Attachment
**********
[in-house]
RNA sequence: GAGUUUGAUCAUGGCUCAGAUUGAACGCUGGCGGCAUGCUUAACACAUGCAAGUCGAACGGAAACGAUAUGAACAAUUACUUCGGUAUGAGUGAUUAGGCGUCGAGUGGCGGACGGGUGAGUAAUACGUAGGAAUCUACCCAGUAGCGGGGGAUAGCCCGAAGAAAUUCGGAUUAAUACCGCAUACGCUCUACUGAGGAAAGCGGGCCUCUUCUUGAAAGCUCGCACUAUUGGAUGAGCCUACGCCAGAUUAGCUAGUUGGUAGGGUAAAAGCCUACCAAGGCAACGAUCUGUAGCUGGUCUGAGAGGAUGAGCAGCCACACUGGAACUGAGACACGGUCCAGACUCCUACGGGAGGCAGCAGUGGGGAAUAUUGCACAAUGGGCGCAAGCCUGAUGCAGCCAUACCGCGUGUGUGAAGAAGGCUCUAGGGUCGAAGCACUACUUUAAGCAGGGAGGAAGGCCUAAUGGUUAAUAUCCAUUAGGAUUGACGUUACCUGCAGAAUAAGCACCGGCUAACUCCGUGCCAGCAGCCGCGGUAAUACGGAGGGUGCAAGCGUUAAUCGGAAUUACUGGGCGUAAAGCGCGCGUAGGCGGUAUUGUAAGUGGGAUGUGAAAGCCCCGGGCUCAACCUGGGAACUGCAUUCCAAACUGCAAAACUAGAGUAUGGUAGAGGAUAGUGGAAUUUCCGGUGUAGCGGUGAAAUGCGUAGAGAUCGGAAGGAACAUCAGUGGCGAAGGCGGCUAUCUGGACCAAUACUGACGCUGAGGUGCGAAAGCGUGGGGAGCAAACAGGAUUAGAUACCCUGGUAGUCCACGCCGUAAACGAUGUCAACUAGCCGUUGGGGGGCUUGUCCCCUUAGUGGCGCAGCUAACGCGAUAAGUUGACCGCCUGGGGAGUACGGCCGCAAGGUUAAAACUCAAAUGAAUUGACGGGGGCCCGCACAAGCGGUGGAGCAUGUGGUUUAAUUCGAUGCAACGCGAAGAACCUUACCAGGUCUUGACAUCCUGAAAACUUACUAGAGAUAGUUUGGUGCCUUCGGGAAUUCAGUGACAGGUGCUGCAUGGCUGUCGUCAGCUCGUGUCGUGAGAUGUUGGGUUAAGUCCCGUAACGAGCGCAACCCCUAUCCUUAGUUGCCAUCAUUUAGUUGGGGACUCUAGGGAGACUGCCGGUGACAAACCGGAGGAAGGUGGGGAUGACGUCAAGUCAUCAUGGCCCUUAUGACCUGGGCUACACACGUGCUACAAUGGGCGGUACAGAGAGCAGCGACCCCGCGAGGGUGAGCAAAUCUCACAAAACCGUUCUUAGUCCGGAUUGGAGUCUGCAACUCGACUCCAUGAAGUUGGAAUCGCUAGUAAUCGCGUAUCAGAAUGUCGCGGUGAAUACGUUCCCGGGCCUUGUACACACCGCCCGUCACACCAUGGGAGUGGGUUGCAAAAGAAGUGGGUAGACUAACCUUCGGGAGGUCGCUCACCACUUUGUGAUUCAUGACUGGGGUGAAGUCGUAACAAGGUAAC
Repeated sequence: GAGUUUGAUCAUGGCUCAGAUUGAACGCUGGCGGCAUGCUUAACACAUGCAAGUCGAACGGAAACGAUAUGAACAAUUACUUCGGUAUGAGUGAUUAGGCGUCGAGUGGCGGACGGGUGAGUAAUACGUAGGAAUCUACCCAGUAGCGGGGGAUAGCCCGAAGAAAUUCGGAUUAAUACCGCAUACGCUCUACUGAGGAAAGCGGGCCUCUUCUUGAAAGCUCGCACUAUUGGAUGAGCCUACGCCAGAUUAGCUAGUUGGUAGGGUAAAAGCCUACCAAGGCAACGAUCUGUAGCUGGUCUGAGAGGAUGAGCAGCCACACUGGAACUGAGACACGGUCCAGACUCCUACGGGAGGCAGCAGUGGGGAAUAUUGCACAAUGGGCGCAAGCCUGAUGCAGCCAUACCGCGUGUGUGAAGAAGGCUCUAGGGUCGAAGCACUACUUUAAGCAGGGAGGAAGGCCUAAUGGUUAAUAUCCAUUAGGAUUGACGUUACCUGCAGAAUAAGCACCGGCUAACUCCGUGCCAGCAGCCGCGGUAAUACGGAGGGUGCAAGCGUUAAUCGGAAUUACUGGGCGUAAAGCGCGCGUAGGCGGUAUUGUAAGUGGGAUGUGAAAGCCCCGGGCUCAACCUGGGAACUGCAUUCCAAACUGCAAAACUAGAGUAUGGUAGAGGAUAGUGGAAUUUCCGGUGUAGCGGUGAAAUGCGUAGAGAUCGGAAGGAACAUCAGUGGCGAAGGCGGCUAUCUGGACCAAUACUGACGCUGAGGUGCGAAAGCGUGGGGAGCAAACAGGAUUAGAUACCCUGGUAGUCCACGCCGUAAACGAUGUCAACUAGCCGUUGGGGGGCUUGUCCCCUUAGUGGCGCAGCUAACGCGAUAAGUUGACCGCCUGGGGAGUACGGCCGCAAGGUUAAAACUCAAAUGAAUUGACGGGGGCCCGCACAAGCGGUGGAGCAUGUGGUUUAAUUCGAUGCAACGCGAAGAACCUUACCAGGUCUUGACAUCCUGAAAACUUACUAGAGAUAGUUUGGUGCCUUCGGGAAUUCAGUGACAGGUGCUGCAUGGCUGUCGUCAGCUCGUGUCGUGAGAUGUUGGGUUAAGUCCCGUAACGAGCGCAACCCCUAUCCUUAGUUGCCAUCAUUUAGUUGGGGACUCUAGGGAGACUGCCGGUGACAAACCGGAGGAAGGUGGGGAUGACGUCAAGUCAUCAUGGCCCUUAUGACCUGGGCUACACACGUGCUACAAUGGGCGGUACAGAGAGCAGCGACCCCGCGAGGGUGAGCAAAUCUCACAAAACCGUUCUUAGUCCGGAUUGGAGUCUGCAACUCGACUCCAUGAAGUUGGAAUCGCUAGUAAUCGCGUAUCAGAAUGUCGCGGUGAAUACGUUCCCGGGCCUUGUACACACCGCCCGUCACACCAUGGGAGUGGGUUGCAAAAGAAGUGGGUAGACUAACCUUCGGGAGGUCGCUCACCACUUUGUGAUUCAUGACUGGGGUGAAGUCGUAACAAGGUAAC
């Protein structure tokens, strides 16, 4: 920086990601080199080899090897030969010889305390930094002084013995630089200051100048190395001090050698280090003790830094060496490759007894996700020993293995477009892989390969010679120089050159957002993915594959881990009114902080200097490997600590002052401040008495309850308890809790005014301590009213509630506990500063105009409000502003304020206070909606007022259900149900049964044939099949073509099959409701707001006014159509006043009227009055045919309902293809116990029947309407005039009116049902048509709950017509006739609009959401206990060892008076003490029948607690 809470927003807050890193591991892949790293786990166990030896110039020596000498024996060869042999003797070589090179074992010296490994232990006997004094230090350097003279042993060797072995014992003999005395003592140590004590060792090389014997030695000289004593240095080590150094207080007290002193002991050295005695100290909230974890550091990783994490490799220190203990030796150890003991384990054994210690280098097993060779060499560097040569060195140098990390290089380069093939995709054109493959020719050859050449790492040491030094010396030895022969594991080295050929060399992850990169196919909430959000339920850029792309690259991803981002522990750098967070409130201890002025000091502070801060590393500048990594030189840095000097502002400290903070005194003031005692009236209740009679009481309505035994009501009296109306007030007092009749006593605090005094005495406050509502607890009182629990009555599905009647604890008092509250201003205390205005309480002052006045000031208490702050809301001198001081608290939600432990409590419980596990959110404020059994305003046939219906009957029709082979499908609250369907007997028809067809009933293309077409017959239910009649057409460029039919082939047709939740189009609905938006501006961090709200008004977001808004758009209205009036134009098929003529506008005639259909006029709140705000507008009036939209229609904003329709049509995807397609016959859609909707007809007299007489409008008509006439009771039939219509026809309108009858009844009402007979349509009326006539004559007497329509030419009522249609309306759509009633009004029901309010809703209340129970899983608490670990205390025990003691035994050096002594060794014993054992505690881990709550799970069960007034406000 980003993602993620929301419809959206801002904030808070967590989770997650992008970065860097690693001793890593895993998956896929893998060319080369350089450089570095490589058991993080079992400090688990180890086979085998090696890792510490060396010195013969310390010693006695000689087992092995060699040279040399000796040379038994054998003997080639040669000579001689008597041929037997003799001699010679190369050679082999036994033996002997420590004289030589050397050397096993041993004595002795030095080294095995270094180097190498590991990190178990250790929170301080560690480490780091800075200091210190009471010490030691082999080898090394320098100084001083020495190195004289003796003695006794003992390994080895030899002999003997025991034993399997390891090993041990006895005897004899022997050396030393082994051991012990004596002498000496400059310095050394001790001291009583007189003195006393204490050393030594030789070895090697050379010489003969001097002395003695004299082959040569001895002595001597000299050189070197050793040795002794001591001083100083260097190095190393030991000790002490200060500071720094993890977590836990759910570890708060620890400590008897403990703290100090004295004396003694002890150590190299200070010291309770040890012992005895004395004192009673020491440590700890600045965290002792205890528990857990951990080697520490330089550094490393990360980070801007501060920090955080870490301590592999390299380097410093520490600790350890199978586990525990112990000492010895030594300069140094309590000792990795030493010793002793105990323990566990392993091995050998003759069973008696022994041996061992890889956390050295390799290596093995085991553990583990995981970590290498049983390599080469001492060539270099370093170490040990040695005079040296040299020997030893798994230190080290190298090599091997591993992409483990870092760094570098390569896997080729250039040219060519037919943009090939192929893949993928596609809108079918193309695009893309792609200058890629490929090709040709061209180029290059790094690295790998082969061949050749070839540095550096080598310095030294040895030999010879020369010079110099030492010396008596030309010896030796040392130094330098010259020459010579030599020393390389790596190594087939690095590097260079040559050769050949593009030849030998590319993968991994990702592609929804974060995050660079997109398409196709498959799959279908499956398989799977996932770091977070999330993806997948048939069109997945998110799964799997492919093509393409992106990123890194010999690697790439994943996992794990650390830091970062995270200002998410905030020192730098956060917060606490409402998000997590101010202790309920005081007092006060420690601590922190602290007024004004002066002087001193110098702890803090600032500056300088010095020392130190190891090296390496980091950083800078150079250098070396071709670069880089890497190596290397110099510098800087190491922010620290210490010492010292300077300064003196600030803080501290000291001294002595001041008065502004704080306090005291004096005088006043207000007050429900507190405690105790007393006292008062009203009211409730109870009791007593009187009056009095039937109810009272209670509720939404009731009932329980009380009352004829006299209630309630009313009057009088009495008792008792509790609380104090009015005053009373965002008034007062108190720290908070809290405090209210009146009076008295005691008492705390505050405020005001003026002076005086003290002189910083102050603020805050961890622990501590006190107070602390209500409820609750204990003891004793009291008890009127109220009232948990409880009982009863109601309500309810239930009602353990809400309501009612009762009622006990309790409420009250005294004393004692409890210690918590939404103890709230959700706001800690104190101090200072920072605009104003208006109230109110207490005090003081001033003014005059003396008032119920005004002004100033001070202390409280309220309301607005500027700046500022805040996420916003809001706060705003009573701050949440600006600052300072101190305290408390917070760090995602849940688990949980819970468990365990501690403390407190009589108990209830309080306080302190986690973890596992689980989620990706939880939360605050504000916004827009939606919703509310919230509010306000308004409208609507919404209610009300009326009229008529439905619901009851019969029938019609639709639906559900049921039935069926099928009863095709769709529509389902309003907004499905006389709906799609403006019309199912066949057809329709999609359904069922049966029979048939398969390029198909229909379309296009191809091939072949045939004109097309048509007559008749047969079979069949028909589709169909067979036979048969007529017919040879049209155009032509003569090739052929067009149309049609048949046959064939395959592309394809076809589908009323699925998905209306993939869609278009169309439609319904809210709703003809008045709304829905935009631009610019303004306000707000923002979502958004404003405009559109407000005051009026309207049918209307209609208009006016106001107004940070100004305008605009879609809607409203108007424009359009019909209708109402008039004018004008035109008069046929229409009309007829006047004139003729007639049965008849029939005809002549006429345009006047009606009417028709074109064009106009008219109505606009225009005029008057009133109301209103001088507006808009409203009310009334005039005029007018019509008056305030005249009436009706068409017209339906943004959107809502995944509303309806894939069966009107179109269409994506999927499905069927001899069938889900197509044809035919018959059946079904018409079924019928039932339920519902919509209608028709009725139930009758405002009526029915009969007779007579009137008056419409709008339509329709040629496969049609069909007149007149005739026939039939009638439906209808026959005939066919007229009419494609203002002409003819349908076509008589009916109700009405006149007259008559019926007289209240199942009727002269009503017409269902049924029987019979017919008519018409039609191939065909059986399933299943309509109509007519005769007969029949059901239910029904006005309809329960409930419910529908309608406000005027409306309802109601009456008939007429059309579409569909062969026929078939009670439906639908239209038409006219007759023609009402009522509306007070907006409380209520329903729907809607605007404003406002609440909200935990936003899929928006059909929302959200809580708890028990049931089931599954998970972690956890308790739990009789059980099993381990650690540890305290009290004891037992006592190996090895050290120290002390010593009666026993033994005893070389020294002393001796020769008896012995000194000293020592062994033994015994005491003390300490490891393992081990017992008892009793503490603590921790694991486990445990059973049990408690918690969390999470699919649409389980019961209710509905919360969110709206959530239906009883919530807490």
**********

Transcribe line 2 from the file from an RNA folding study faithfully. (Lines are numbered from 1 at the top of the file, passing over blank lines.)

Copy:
RNA sequence: GAGUUUGAUCAUGGCUCAGAUUGAACGCUGGCGGCAUGCUUAACACAUGCAAGUCGAACGGAAACGAUAUGAACAAUUACUUCGGUAUGAGUGAUUAGGCGUCGAGUGGCGGACGGGUGAGUAAUACGUAGGAAUCUACCCAGUAGCGGGGGAUAGCCCGAAGAAAUUCGGAUUAAUACCGCAUACGCUCUACUGAGGAAAGCGGGCCUCUUCUUGAAAGCUCGCACUAUUGGAUGAGCCUACGCCAGAUUAGCUAGUUGGUAGGGUAAAAGCCUACCAAGGCAACGAUCUGUAGCUGGUCUGAGAGGAUGAGCAGCCACACUGGAACUGAGACACGGUCCAGACUCCUACGGGAGGCAGCAGUGGGGAAUAUUGCACAAUGGGCGCAAGCCUGAUGCAGCCAUACCGCGUGUGUGAAGAAGGCUCUAGGGUCGAAGCACUACUUUAAGCAGGGAGGAAGGCCUAAUGGUUAAUAUCCAUUAGGAUUGACGUUACCUGCAGAAUAAGCACCGGCUAACUCCGUGCCAGCAGCCGCGGUAAUACGGAGGGUGCAAGCGUUAAUCGGAAUUACUGGGCGUAAAGCGCGCGUAGGCGGUAUUGUAAGUGGGAUGUGAAAGCCCCGGGCUCAACCUGGGAACUGCAUUCCAAACUGCAAAACUAGAGUAUGGUAGAGGAUAGUGGAAUUUCCGGUGUAGCGGUGAAAUGCGUAGAGAUCGGAAGGAACAUCAGUGGCGAAGGCGGCUAUCUGGACCAAUACUGACGCUGAGGUGCGAAAGCGUGGGGAGCAAACAGGAUUAGAUACCCUGGUAGUCCACGCCGUAAACGAUGUCAACUAGCCGUUGGGGGGCUUGUCCCCUUAGUGGCGCAGCUAACGCGAUAAGUUGACCGCCUGGGGAGUACGGCCGCAAGGUUAAAACUCAAAUGAAUUGACGGGGGCCCGCACAAGCGGUGGAGCAUGUGGUUUAAUUCGAUGCAACGCGAAGAACCUUACCAGGUCUUGACAUCCUGAAAACUUACUAGAGAUAGUUUGGUGCCUUCGGGAAUUCAGUGACAGGUGCUGCAUGGCUGUCGUCAGCUCGUGUCGUGAGAUGUUGGGUUAAGUCCCGUAACGAGCGCAACCCCUAUCCUUAGUUGCCAUCAUUUAGUUGGGGACUCUAGGGAGACUGCCGGUGACAAACCGGAGGAAGGUGGGGAUGACGUCAAGUCAUCAUGGCCCUUAUGACCUGGGCUACACACGUGCUACAAUGGGCGGUACAGAGAGCAGCGACCCCGCGAGGGUGAGCAAAUCUCACAAAACCGUUCUUAGUCCGGAUUGGAGUCUGCAACUCGACUCCAUGAAGUUGGAAUCGCUAGUAAUCGCGUAUCAGAAUGUCGCGGUGAAUACGUUCCCGGGCCUUGUACACACCGCCCGUCACACCAUGGGAGUGGGUUGCAAAAGAAGUGGGUAGACUAACCUUCGGGAGGUCGCUCACCACUUUGUGAUUCAUGACUGGGGUGAAGUCGUAACAAGGUAAC